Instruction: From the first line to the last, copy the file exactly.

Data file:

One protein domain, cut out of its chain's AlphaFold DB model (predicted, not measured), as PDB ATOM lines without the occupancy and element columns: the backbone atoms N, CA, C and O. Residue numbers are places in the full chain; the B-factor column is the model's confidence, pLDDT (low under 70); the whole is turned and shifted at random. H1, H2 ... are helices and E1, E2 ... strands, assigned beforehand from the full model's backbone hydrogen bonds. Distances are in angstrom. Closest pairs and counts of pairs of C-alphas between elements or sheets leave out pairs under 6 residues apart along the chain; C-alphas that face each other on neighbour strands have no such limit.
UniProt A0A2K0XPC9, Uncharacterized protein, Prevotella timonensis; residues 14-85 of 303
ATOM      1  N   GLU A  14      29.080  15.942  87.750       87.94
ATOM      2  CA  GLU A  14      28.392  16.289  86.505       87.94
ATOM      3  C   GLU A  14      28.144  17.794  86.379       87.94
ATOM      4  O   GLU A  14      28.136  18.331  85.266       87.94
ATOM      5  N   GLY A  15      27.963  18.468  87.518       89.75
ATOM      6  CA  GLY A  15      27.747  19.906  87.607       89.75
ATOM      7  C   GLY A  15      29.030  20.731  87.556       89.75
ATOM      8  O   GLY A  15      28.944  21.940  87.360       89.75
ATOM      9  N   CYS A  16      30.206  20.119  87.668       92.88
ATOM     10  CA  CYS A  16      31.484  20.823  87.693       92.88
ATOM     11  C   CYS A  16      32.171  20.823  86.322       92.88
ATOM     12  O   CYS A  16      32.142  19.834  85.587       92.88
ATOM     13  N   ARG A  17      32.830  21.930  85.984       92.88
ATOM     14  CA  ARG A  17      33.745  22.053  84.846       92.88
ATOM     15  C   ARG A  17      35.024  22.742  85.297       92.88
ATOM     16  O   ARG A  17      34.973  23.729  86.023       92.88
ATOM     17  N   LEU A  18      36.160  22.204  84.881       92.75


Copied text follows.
One protein domain, cut out of its chain's AlphaFold DB model (predicted, not measured), as PDB ATOM lines without the occupancy and element columns: the backbone atoms N, CA, C and O. Residue numbers are places in the full chain; the B-factor column is the model's confidence, pLDDT (low under 70); the whole is turned and shifted at random. H1, H2 ... are helices and E1, E2 ... strands, assigned beforehand from the full model's backbone hydrogen bonds. Distances are in angstrom. Closest pairs and counts of pairs of C-alphas between elements or sheets leave out pairs under 6 residues apart along the chain; C-alphas that face each other on neighbour strands have no such limit.
UniProt A0A2K0XPC9, Uncharacterized protein, Prevotella timonensis; residues 14-85 of 303
ATOM      1  N   GLU A  14      29.080  15.942  87.750       87.94
ATOM      2  CA  GLU A  14      28.392  16.289  86.505       87.94
ATOM      3  C   GLU A  14      28.144  17.794  86.379       87.94
ATOM      4  O   GLU A  14      28.136  18.331  85.266       87.94
ATOM      5  N   GLY A  15      27.963  18.468  87.518       89.75
ATOM      6  CA  GLY A  15      27.747  19.906  87.607       89.75
ATOM      7  C   GLY A  15      29.030  20.731  87.556       89.75
ATOM      8  O   GLY A  15      28.944  21.940  87.360       89.75
ATOM      9  N   CYS A  16      30.206  20.119  87.668       92.88
ATOM     10  CA  CYS A  16      31.484  20.823  87.693       92.88
ATOM     11  C   CYS A  16      32.171  20.823  86.322       92.88
ATOM     12  O   CYS A  16      32.142  19.834  85.587       92.88
ATOM     13  N   ARG A  17      32.830  21.930  85.984       92.88
ATOM     14  CA  ARG A  17      33.745  22.053  84.846       92.88
ATOM     15  C   ARG A  17      35.024  22.742  85.297       92.88
ATOM     16  O   ARG A  17      34.973  23.729  86.023       92.88
ATOM     17  N   LEU A  18      36.160  22.204  84.881       92.75